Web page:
The fishing opportunities in the Buckeye State aren’t over when the snow flies. In fact, for Ohio anglers whose tactic of choice is fishing through the ice, the best season of the year is just beginning.
Many lakes in Ohio offer a wealth of ice fishing opportunities for species ranging from bluegill and crappie to walleye and perch. One of the joys of ice fishing is that you never quite know what you’ll find on the end of your line.
The timing of the ice fishing season varies from year to year (and from one part of the state to another) but most Ohio lakes offer safe ice in January. Waters in the northern part of the state freeze up earliest and offer the longest ice fishing season.
So fill a thermos with coffee, stop at the bait shop for a pail of minnows, and get ready to drill a hole or two. If you’re prepared to brave frozen fingers and arctic winds, these are the best lakes to ice fish in Ohio this season!
Where to Go Ice Fishing in Ohio
Always a contender for the title of Ohio’s best ice-fishing lake, Indian Lake is a 5,100-acre reservoir in West-Central Ohio’s Logan County. The lake was created in the 1850s by inundating a network of small natural lakes and wetlands fed by the Great Miami River.
Indian Lake is broad and shallow. The maximum depth is just shy of 25 feet, but most of the lake is 10 feet deep or less. It’s a fertile lake that produces an abundance of big panfish, especially bluegill and crappie.
The Ohio DNR has also developed Indian Lake into a great saugeye fishery thanks to abundant stocking. These sterile walleye-sauger hybrids thrive here, and anglers often catch their limit of 16- to 20-inch saugeye through the ice.
The area between Long Island and the mouth of the North Fork of the Great Miami River is a perennial saugeye haunt. In general, these fish tend to gather around drop-offs in winter, and there’s a steep hole here around 9 feet deep that is reliably productive.
The best saugeye bite is often from late afternoon into the evening as the sun sinks. These fish have sensitive eyes, even under ice cover, and tend to bite best at twilight.
Live shiners on tip-ups are favored by many. Dead-sticking a minnow or gently jigging a minnow on a light jig head can also be highly effective, but avoid jigging too actively. Long pauses with the occasional twitch often do the trick.
There are a lot of largemouth bass around, too, though few anglers intentionally target them through the ice.
Indian Lake freezes quickly because it’s so shallow and has one of the longest ice fishing seasons in this part of the state.
Indian Lake State Park provides ample access.
Mosquito Creek Lake
A large, oblong lake in Trumbull County, Mosquito Lake is a prime ice fishing destination in Northeast Ohio. The lake spans 7,850 acres and is among the best inland walleye lakes in the state.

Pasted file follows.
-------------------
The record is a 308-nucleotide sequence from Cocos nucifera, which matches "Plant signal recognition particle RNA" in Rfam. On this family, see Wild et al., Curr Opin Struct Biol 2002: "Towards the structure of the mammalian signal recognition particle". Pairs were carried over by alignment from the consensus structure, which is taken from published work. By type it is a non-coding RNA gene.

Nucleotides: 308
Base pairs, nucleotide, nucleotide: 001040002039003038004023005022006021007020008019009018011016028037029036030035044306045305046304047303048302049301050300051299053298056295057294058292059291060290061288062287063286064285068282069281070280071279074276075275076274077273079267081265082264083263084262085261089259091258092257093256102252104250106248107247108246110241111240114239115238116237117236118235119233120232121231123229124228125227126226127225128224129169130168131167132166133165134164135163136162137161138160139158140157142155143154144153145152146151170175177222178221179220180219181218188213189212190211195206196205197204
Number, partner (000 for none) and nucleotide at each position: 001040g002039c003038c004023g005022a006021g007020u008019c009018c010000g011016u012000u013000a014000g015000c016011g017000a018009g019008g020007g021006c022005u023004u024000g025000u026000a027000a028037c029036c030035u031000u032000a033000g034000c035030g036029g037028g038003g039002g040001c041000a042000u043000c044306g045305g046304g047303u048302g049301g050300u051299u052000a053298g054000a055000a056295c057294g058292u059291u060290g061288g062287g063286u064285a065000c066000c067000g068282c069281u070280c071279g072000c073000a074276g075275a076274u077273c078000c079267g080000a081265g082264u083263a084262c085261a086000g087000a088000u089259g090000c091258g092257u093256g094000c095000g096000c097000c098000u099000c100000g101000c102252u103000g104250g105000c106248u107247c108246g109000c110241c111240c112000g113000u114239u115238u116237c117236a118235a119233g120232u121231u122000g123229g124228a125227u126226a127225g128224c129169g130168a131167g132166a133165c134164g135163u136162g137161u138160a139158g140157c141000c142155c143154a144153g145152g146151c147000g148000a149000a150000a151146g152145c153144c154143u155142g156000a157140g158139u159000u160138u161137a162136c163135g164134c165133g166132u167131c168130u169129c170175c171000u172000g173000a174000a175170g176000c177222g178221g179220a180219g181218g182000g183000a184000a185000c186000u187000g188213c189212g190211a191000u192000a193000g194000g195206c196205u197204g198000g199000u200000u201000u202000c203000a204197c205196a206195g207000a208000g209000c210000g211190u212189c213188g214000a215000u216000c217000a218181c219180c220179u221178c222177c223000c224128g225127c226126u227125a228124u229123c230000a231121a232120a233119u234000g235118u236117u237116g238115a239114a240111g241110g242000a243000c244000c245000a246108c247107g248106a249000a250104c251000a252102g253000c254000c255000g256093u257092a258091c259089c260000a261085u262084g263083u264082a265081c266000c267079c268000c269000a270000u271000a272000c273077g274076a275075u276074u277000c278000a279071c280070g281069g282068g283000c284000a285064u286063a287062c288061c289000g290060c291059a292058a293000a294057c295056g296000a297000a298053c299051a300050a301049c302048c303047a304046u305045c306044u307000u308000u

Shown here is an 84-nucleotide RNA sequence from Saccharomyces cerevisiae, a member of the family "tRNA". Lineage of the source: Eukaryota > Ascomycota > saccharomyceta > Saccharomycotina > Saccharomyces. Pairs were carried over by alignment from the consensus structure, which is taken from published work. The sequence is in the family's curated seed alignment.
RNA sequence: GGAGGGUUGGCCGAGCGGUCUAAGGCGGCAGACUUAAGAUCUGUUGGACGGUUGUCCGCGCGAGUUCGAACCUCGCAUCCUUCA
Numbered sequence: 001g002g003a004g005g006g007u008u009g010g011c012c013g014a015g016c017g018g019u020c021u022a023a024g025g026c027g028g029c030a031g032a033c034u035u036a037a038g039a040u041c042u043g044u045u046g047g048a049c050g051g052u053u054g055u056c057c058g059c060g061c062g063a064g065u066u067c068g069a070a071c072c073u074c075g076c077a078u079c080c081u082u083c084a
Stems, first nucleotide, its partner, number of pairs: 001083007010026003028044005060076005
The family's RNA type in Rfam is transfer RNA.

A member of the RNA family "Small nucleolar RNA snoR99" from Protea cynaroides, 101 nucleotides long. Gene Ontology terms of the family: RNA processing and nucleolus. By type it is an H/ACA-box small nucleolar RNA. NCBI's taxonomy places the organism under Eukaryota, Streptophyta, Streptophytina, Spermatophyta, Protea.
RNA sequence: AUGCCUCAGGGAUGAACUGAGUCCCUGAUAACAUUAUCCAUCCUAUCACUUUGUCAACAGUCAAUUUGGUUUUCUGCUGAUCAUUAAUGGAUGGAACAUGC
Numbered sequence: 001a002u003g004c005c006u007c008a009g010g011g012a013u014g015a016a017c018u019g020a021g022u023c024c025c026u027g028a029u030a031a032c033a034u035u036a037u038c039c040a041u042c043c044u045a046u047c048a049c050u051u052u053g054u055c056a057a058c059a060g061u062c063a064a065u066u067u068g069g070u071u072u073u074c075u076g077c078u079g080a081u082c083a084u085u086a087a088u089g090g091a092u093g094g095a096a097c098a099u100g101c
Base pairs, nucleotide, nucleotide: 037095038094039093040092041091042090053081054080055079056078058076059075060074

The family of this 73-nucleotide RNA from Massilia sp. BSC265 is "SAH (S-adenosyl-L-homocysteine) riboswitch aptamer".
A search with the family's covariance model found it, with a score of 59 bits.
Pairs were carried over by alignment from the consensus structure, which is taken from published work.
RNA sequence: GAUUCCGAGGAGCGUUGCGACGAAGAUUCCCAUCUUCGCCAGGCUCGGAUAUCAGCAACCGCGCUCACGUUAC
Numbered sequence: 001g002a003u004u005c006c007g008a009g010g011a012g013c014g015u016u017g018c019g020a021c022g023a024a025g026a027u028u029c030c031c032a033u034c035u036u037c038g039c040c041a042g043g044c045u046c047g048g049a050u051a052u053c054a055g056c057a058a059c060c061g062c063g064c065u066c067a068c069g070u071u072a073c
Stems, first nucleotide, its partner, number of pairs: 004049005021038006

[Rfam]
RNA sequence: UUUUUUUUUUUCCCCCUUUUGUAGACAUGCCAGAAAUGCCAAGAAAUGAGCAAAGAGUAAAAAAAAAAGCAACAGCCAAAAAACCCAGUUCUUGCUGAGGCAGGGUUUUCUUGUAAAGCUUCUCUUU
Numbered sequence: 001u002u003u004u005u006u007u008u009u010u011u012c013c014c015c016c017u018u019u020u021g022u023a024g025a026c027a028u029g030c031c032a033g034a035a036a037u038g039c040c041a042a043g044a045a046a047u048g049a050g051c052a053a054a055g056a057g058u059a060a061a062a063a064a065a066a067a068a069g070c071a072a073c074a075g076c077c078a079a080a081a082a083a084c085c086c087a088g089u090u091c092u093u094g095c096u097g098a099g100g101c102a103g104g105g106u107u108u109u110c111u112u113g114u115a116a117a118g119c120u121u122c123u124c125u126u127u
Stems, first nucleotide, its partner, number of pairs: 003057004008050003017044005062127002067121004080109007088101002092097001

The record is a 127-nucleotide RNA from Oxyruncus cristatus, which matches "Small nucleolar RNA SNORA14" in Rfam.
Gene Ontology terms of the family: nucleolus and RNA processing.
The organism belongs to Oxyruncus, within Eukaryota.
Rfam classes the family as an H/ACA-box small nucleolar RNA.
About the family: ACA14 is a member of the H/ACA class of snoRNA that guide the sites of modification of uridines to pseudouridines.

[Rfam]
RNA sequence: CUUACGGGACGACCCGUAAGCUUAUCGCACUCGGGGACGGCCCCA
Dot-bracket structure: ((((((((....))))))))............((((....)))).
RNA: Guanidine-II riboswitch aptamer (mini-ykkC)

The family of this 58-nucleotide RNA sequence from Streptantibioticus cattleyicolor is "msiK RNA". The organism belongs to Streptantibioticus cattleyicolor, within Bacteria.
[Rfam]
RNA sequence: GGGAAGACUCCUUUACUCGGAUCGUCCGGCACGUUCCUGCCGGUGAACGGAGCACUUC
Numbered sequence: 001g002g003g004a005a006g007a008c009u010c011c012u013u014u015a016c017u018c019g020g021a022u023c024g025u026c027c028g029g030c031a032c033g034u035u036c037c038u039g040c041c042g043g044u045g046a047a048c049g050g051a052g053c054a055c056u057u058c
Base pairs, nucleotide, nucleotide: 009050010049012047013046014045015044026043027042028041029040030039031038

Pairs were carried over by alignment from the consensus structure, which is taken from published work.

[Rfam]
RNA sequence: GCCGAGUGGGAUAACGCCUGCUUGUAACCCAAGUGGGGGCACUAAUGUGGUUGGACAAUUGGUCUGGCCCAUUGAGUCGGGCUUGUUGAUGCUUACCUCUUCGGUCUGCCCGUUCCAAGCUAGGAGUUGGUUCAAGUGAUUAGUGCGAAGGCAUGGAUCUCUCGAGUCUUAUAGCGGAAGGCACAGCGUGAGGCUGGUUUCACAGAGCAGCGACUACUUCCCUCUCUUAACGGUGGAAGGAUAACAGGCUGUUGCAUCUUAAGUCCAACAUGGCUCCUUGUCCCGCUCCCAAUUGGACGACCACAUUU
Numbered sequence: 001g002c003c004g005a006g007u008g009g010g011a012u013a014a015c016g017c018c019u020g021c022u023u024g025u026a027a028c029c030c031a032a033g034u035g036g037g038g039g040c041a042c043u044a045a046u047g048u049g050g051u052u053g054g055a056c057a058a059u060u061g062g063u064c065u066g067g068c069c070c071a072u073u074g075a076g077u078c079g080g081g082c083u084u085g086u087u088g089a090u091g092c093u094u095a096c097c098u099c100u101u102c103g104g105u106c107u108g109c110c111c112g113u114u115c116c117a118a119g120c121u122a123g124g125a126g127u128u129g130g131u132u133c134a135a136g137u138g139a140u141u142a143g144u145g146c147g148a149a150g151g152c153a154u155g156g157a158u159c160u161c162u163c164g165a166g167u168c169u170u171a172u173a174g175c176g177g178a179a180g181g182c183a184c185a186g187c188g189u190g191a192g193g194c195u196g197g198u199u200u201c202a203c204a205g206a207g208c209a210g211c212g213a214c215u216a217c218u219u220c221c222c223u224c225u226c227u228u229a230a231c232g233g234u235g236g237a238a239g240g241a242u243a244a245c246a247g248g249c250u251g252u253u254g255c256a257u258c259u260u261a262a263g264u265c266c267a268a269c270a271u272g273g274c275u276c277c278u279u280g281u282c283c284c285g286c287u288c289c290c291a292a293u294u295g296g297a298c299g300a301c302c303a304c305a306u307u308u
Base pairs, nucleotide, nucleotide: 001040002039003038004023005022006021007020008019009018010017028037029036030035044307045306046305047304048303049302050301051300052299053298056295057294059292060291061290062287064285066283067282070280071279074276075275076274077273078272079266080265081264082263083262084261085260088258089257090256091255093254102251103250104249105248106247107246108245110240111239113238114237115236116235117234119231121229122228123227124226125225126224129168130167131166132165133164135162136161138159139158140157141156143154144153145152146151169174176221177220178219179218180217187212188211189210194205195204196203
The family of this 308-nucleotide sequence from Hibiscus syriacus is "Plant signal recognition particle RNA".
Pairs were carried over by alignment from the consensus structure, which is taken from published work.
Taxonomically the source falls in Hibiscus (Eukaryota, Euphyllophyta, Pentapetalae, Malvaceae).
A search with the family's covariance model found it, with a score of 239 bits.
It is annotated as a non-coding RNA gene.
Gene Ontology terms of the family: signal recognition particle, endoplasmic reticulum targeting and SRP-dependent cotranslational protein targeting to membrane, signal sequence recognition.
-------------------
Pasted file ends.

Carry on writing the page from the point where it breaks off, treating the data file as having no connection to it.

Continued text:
Ice anglers catch impressive numbers of walleye here, with most fish measuring between 12 and 20 inches. In addition, anglers catch a few real giants every winter, including some up to 10 pounds.
Mosquito Creek Lake usually has safe ice by late December and often fishes well into late February. Thanks to public land surrounding its entire shoreline, ice anglers have no shortage of opportunities to get out on the water.
At the reservoir’s south end, Mosquito Lake State Park and State Route 305 are a couple of the more popular places to start. There’s a lot of structure at various depths in this part of the lake, including shallow flats, rocky ledges, and old submerged road beds and culverts.
A brightly colored jigging spoon tipped with a minnow is the presentation of choice for most walleye anglers on Mosquito Creek Lake. Keep the bait close to the bottom, and work the lure by picking it up and letting it flutter back down.
Another very popular fishing area is along the State Route 88 Causeway, which crosses from east to west a little over halfway up the lake. Anglers catch some walleye here, but this is an even better spot for crappie.
Lots of 10- to 13-inch crappies are caught in various spots along the causeway, especially in the stump fields toward its western end.
Small minnows are the best bait, and anglers often catch a rogue northern pike or two while targeting crappies or walleye.
Findlay Reservoirs No. 1 and 2
Two neighboring upground reservoirs in the Northwest Ohio city of Findlay, Findlay Reservoirs No. 1 and No. 2 offer some great multi-species ice fishing options.
Typical of upground reservoirs, pumps bring water from the nearby Blanchard River instead of a more traditional dam.
At one time or another, the DNR has stocked both lakes with just about everything that swims—walleye and yellow perch, largemouth and smallmouth bass, bluegill, crappie, and white bass—and anglers commonly catch a mixed bag.
The main attraction for many ice anglers is perch and these reservoirs are among Ohio’s top yellow perch fishing lakes. Anglers often jig yellow perch over 15 inches up through the ice. While most perch run up to about 10 inches, some true giants have been pulled out of the Findlay Reservoirs.